There's a reason basketball newbies are prone to traveling calls.
When a person decides to learn how to play the game, the first thing that they usually master is the proper way to dribble the ball. Often undervalued, ball-handling is no doubt the foundation of every great player.
Good thing it's possible for the average baller to achieve ridiculous handles a la Kyrie Irving and Terrence Romeo. All we need is precision and perseverance in training, according to FEU Tamaraws trainer Jonathan de Guzman.
We spoke with the former Talk N' Text Tropang Texter after Nike's Come Out Of Nowhere workout series, where FHM sweated out for some dribbling drills in the new LeBron 14, and he shared some secrets and the correct approach in achieving the perfect bounce.
1) At least 600 dribbles per day
Repetition is key to any activity that requires you to build muscle memory, which is also applicable in dribbling. In stationary, do two sets of 50 counts for each hand and level: low, middle, and high.
"For the first one, you have to bend your knees; the next height will be around the hips; then the last as high as above your head."
De Guzman says bouncing the rock in this manner will improve your ball control. "As much as possible, pound mo lang. Hindi siya basta-basta mawawala sa kamay mo, kasi sanay ka na na full effort." Apparently, the more forceful the dribble, the more effective.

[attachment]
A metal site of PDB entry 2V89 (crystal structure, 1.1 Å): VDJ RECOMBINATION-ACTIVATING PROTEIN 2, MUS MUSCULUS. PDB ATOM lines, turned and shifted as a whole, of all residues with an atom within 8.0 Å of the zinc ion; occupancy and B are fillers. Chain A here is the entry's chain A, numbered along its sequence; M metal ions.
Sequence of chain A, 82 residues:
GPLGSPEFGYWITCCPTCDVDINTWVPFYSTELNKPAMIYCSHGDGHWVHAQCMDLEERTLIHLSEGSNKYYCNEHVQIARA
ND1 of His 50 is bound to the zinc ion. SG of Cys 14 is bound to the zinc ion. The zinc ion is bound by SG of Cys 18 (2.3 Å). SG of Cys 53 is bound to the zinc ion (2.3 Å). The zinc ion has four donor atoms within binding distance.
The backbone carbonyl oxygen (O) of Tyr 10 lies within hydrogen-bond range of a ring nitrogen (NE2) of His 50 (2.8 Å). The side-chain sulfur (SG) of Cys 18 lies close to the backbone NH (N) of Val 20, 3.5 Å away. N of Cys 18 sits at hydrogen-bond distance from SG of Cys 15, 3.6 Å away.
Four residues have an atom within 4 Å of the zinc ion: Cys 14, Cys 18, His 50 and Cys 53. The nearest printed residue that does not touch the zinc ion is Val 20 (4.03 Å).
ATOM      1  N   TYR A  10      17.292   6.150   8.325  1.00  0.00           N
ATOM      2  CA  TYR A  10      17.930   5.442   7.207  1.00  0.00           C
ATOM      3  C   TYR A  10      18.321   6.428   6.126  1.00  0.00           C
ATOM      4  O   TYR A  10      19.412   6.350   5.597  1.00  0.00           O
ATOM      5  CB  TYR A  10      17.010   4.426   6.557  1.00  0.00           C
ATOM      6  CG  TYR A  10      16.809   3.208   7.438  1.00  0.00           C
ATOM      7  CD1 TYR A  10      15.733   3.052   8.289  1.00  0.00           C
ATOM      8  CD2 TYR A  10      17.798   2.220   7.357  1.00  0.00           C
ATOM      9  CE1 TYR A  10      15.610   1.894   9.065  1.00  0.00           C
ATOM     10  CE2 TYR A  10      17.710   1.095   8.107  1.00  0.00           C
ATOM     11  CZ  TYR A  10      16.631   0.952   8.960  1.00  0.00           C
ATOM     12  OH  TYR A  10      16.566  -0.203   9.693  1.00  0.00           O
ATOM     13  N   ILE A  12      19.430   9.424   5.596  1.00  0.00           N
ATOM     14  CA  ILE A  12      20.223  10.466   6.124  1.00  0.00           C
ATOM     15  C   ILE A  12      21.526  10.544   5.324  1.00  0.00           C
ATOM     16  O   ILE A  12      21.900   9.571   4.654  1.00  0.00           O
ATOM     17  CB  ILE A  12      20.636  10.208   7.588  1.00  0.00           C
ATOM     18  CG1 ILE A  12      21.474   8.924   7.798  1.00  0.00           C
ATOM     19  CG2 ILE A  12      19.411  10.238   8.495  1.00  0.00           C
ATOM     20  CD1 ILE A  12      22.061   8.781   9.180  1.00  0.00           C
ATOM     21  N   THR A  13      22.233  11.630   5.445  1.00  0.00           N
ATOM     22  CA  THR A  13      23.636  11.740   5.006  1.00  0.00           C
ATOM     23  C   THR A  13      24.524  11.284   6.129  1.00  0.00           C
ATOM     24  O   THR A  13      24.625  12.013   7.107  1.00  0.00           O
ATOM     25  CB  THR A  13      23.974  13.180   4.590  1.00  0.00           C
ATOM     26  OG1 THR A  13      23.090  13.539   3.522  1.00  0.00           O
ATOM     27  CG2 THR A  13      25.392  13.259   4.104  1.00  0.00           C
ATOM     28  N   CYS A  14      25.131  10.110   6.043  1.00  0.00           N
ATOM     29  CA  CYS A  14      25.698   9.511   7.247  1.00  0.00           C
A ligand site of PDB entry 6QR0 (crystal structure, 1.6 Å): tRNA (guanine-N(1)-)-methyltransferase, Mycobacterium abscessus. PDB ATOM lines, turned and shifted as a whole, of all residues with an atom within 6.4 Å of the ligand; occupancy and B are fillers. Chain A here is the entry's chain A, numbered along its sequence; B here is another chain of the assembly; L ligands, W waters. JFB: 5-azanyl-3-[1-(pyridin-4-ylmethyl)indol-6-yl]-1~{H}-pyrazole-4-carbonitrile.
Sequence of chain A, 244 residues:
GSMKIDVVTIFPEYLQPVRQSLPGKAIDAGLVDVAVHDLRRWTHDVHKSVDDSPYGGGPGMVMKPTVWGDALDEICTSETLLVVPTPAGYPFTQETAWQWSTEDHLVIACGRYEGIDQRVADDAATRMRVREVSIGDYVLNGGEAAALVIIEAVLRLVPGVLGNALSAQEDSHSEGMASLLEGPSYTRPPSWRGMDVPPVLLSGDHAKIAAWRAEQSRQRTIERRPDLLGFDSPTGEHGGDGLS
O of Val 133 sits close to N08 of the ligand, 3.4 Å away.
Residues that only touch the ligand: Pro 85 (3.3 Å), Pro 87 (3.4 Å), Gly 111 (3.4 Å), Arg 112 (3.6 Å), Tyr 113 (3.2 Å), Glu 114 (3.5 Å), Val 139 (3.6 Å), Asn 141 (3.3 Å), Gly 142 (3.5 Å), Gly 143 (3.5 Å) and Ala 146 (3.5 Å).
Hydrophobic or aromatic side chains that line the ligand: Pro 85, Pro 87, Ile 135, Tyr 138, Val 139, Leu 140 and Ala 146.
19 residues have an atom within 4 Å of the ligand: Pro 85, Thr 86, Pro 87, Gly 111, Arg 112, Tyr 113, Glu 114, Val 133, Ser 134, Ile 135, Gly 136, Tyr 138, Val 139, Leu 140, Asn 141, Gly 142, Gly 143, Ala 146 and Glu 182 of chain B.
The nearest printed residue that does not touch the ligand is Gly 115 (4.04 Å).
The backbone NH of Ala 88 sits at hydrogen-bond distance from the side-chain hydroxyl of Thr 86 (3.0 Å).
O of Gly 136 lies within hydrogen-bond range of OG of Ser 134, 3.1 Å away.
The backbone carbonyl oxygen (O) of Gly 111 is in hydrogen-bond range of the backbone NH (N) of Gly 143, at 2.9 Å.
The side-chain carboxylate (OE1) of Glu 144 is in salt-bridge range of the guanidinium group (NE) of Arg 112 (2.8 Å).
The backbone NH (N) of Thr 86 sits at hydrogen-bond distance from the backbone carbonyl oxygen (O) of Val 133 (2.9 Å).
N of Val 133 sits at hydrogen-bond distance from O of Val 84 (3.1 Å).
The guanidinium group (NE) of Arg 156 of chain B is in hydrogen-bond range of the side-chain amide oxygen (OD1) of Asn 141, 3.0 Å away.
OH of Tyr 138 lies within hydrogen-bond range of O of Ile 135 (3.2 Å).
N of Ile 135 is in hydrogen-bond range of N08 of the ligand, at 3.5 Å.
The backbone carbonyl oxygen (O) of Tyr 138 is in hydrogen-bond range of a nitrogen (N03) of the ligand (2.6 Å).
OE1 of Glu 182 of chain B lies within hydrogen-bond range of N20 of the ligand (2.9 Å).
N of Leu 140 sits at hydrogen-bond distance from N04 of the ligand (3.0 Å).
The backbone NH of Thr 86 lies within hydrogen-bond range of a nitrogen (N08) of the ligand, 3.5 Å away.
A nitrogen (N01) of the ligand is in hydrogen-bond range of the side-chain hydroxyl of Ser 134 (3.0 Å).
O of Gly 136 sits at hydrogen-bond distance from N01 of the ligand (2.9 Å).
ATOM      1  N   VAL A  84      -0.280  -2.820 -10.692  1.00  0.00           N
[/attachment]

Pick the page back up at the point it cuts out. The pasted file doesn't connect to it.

All that fancy ball-handling actually serves a better purpose than just for showing off when bae is watching. Once you've become adept at one-handed dribbling, it's time to incorporate this series of modified dynamics: crossover, between the legs, then behind the back.
He reasons, "Kasi pag sa actual game na, hindi naman puro kaliwa o kana lang eh, lalo na sa pickup games, para maiwan mo yung bantay mo, you have to make a move."
If a wider space is available, say a garage, you can perform these patterns, only this time moving forward, maximum of five steps.
4) Keep your eyes off the ball
De Guzman explains, "Hindi ka naman kasi nakatitig sa bola habang naglalaro, di ba? Nakatingin ka sa mga kakampi mo, kung sinong papasahan, lalo na pag guard ka."
Beginners can give the basketball occasional quick glaces in the course of the drills. But as you get used to the motion, everything while looking ahead.
5) Push yourself
This final reminder does not deal with your dribbling technique and the physical requirements: it's developing the right kind of mentality. Training is exhausting, that it's up to you if you can carry on and elevate your handles.
"You just have to fight it, para pag naging second nature mo na na you keep pushing yourself, later on you'll see the improvement. Don't give up, even if your brain tells you to stop."
The likes Jayson Castro of the PBA and NBA's Stephen Curry also started out with these exercises and even does them until now, says De Guzman. No wonder these superstars handle and manipulate the basketball like a yo-yo.